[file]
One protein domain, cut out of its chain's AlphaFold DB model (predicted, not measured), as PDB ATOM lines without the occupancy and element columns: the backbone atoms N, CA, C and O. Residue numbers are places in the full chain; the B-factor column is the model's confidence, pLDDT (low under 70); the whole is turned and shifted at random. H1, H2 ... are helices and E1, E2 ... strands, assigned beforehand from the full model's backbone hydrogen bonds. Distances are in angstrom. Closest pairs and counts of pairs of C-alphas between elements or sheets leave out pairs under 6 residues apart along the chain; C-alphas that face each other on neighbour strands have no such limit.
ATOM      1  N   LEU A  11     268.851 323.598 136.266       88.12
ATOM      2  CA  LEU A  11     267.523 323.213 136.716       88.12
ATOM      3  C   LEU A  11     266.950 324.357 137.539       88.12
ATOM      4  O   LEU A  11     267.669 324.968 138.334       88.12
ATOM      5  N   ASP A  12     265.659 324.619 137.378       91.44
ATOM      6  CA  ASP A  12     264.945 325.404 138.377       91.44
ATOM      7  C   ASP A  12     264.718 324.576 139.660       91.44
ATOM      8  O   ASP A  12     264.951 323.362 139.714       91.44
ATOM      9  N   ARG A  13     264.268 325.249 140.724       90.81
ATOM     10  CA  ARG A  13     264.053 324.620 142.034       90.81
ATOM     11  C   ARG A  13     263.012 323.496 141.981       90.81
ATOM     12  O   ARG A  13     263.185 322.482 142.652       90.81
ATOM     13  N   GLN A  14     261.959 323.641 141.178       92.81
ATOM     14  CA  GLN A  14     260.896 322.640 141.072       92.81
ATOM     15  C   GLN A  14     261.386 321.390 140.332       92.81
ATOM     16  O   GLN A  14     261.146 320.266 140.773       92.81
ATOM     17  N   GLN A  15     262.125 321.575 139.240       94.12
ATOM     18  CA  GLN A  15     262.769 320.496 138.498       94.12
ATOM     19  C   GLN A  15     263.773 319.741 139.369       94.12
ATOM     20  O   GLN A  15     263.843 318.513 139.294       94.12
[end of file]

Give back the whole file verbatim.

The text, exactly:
One protein domain, cut out of its chain's AlphaFold DB model (predicted, not measured), as PDB ATOM lines without the occupancy and element columns: the backbone atoms N, CA, C and O. Residue numbers are places in the full chain; the B-factor column is the model's confidence, pLDDT (low under 70); the whole is turned and shifted at random. H1, H2 ... are helices and E1, E2 ... strands, assigned beforehand from the full model's backbone hydrogen bonds. Distances are in angstrom. Closest pairs and counts of pairs of C-alphas between elements or sheets leave out pairs under 6 residues apart along the chain; C-alphas that face each other on neighbour strands have no such limit.
ATOM      1  N   LEU A  11     268.851 323.598 136.266       88.12
ATOM      2  CA  LEU A  11     267.523 323.213 136.716       88.12
ATOM      3  C   LEU A  11     266.950 324.357 137.539       88.12
ATOM      4  O   LEU A  11     267.669 324.968 138.334       88.12
ATOM      5  N   ASP A  12     265.659 324.619 137.378       91.44
ATOM      6  CA  ASP A  12     264.945 325.404 138.377       91.44
ATOM      7  C   ASP A  12     264.718 324.576 139.660       91.44
ATOM      8  O   ASP A  12     264.951 323.362 139.714       91.44
ATOM      9  N   ARG A  13     264.268 325.249 140.724       90.81
ATOM     10  CA  ARG A  13     264.053 324.620 142.034       90.81
ATOM     11  C   ARG A  13     263.012 323.496 141.981       90.81
ATOM     12  O   ARG A  13     263.185 322.482 142.652       90.81
ATOM     13  N   GLN A  14     261.959 323.641 141.178       92.81
ATOM     14  CA  GLN A  14     260.896 322.640 141.072       92.81
ATOM     15  C   GLN A  14     261.386 321.390 140.332       92.81
ATOM     16  O   GLN A  14     261.146 320.266 140.773       92.81
ATOM     17  N   GLN A  15     262.125 321.575 139.240       94.12
ATOM     18  CA  GLN A  15     262.769 320.496 138.498       94.12
ATOM     19  C   GLN A  15     263.773 319.741 139.369       94.12
ATOM     20  O   GLN A  15     263.843 318.513 139.294       94.12